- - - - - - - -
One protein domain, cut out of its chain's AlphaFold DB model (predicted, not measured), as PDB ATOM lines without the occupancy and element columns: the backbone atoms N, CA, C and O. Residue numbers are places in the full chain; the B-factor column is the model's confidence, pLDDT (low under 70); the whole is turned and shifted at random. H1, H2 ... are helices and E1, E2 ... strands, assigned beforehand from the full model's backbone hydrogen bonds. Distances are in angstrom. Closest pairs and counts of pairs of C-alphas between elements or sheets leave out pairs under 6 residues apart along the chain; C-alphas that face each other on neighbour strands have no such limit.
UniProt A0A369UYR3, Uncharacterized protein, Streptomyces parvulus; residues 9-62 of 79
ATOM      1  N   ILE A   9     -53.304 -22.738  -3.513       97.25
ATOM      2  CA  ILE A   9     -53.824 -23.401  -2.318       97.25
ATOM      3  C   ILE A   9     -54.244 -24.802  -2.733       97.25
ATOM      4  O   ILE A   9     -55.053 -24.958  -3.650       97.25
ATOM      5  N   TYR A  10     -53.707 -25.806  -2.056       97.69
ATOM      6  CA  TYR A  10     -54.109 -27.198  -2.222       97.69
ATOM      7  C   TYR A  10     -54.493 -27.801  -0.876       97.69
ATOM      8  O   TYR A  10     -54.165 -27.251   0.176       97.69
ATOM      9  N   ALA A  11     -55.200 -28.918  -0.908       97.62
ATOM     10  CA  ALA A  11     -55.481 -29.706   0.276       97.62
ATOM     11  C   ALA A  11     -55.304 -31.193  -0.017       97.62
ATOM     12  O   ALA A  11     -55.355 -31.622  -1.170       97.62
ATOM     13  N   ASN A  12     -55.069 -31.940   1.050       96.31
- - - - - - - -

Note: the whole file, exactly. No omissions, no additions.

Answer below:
One protein domain, cut out of its chain's AlphaFold DB model (predicted, not measured), as PDB ATOM lines without the occupancy and element columns: the backbone atoms N, CA, C and O. Residue numbers are places in the full chain; the B-factor column is the model's confidence, pLDDT (low under 70); the whole is turned and shifted at random. H1, H2 ... are helices and E1, E2 ... strands, assigned beforehand from the full model's backbone hydrogen bonds. Distances are in angstrom. Closest pairs and counts of pairs of C-alphas between elements or sheets leave out pairs under 6 residues apart along the chain; C-alphas that face each other on neighbour strands have no such limit.
UniProt A0A369UYR3, Uncharacterized protein, Streptomyces parvulus; residues 9-62 of 79
ATOM      1  N   ILE A   9     -53.304 -22.738  -3.513       97.25
ATOM      2  CA  ILE A   9     -53.824 -23.401  -2.318       97.25
ATOM      3  C   ILE A   9     -54.244 -24.802  -2.733       97.25
ATOM      4  O   ILE A   9     -55.053 -24.958  -3.650       97.25
ATOM      5  N   TYR A  10     -53.707 -25.806  -2.056       97.69
ATOM      6  CA  TYR A  10     -54.109 -27.198  -2.222       97.69
ATOM      7  C   TYR A  10     -54.493 -27.801  -0.876       97.69
ATOM      8  O   TYR A  10     -54.165 -27.251   0.176       97.69
ATOM      9  N   ALA A  11     -55.200 -28.918  -0.908       97.62
ATOM     10  CA  ALA A  11     -55.481 -29.706   0.276       97.62
ATOM     11  C   ALA A  11     -55.304 -31.193  -0.017       97.62
ATOM     12  O   ALA A  11     -55.355 -31.622  -1.170       97.62
ATOM     13  N   ASN A  12     -55.069 -31.940   1.050       96.31